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February 1998


Note #1

by Gail Mackiernan

My husband Barry and I went to CR in January two years ago, so I have some suggestions.  First, there are several habitat areas which you should plan to visit to maximaize birds, and some important stops on the way.  The major habitat areas are: Caribbean slope/lowlands; highlands and paramo; Pacific slope/lowlands; tropical dry forest (Guanacaste).

If you have Taylor's book, this will help.  First, rent a car.  We got a new Toyota Tercel from American for a reasonable price, just flew into San Jose, walked across the street and picked it up (reserved from USA).  Some friends who didn't have a car (on same flight) went next door and got a Corolla as they were three people and needed more room, again it was a new car and not expensive.  What that suggests is you may wish to reserve a car but take a little while to shop around to get a better deal.

Major sites you should consider: La Selva (Caribbean lowlands) -- on way do the "Route 9" loop, especially stopping at La Paz Falls and Virgen del Socorro canyon (allow couple of hours for the latter, a wonderful place, walk all the way to the bottom, park well off the main road).  Not in Taylor's book, just past La Paz Falls is the "La Mirador" Restaurant, very famous for its hummingbirds and fruit feeders.  We had 12 species of HB there, including crippling views of Violet Sabrewing.  Green Thorntail is frequent.  Look carefully through the smaller species as sometimes an unusual one shows up.  Friut feeders attract barbets and brush-finches, as well as tanagers.  The orchard across the road is also good for birds.

Stay at La Selva and do the trails -- we got rained out here so allow a few days (we didn't, a mistake).  On way back we went via Volcan Arenal, a real hoot (very very active volcano) and stayed two nights at the Volcamo Observatory Lodge.  Birding is good, with a mix of Pacific and Caribbean highland species.  Umbrellabird has been seen (but not by us) at the waterfall.

Forget Monteverde in January, at least if you want Quetzal, they are not there.  Go instead to Finca Chacon, off the Panamerican Hwy.  over Cerro de la Muerte, for highland species including lots and lots of Quetzals, Long- tailed Silky Flycatcher, etc.  On way, do the walk up into the cloud forest at (I think) km 63 -- to the east -- where we had tons of feeding flocks with good birds, also Quetzal and Fiery-throated Hummingbird and Zeledonia.  It's in Taylor's book.  We also drove up onto the summit (paramo) to look for things like Volcano Junco, but it was windy and only semi-productive.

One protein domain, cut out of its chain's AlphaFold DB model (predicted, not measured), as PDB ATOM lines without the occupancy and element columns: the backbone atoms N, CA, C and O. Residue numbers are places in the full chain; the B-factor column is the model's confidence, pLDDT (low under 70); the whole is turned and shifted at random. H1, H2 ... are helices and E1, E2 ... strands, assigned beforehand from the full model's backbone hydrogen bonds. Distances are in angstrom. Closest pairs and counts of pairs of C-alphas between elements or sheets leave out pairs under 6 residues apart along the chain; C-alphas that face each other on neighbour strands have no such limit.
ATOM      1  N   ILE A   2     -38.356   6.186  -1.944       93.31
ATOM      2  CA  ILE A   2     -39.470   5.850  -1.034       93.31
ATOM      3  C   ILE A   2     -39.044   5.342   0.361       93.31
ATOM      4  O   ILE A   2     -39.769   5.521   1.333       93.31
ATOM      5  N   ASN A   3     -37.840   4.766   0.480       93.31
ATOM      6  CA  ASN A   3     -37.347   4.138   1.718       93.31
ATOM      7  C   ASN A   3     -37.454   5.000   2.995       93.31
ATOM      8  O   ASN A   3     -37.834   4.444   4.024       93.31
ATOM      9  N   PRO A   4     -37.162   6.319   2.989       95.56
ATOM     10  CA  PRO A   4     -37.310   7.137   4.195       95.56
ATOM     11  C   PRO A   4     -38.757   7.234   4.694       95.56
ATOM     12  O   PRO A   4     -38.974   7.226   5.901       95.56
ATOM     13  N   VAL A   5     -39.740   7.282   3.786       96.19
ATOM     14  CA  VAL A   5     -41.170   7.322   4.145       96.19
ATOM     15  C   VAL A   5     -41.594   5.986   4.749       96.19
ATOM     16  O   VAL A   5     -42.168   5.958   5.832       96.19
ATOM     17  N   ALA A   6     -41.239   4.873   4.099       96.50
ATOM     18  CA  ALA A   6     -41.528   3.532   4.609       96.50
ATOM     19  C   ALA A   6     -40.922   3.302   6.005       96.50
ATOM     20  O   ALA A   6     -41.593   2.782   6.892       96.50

Finca Chacon is in Taylor's book as an addendum stapled into my copy -- if you can't find their phone number, I can locate it.  I would recommend Carara NP for Pacific lowland -- we had our best day of birding here (one of the best of our lives!).  It is near a beach resort and there are a lot of accomodations available; there are several birding lodges, which advertise in Winging It or are listed in Taylor.  Do the Vigilancia Trail, esp.

We stayed at a private ranch in Guanacaste, La Ensenada.  There are a number of places listed to stay at in the area.  This dry forest area has some unique birds, as well as wintering highland species like Bellbird in January.

We did all this in 11 days, if we had had two weeks or a little over it would have been better, but we saw 350 or so species, inclusing some really spectacular ones like Respendent Quetzal.

Gail Mackiernan
University of Maryland


Note #2

February 1998

by Nancy L.  Newfield